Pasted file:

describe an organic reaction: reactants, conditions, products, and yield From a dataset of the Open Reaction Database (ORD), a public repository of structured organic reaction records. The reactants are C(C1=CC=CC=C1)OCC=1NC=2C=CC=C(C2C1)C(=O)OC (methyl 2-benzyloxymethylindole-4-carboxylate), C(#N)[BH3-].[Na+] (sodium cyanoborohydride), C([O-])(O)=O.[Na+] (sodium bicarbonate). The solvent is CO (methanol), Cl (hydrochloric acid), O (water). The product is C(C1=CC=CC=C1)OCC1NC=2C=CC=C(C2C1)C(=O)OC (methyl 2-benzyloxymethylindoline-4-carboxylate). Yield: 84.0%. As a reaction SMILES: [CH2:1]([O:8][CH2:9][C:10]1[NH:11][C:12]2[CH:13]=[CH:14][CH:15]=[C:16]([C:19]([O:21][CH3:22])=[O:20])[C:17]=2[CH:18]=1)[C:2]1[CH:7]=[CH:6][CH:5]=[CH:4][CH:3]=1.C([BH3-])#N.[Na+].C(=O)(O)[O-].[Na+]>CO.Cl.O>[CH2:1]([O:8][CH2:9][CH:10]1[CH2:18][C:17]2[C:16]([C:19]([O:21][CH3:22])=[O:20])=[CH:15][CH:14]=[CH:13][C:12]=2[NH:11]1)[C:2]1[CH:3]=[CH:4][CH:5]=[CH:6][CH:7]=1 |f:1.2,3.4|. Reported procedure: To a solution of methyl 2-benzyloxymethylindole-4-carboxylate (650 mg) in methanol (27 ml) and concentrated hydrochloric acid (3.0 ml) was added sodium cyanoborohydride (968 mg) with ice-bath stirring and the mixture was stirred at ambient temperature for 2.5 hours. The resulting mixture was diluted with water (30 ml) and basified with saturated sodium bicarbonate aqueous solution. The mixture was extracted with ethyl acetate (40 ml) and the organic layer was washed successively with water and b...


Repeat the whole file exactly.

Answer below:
describe an organic reaction: reactants, conditions, products, and yield From a dataset of the Open Reaction Database (ORD), a public repository of structured organic reaction records. The reactants are C(C1=CC=CC=C1)OCC=1NC=2C=CC=C(C2C1)C(=O)OC (methyl 2-benzyloxymethylindole-4-carboxylate), C(#N)[BH3-].[Na+] (sodium cyanoborohydride), C([O-])(O)=O.[Na+] (sodium bicarbonate). The solvent is CO (methanol), Cl (hydrochloric acid), O (water). The product is C(C1=CC=CC=C1)OCC1NC=2C=CC=C(C2C1)C(=O)OC (methyl 2-benzyloxymethylindoline-4-carboxylate). Yield: 84.0%. As a reaction SMILES: [CH2:1]([O:8][CH2:9][C:10]1[NH:11][C:12]2[CH:13]=[CH:14][CH:15]=[C:16]([C:19]([O:21][CH3:22])=[O:20])[C:17]=2[CH:18]=1)[C:2]1[CH:7]=[CH:6][CH:5]=[CH:4][CH:3]=1.C([BH3-])#N.[Na+].C(=O)(O)[O-].[Na+]>CO.Cl.O>[CH2:1]([O:8][CH2:9][CH:10]1[CH2:18][C:17]2[C:16]([C:19]([O:21][CH3:22])=[O:20])=[CH:15][CH:14]=[CH:13][C:12]=2[NH:11]1)[C:2]1[CH:3]=[CH:4][CH:5]=[CH:6][CH:7]=1 |f:1.2,3.4|. Reported procedure: To a solution of methyl 2-benzyloxymethylindole-4-carboxylate (650 mg) in methanol (27 ml) and concentrated hydrochloric acid (3.0 ml) was added sodium cyanoborohydride (968 mg) with ice-bath stirring and the mixture was stirred at ambient temperature for 2.5 hours. The resulting mixture was diluted with water (30 ml) and basified with saturated sodium bicarbonate aqueous solution. The mixture was extracted with ethyl acetate (40 ml) and the organic layer was washed successively with water and b...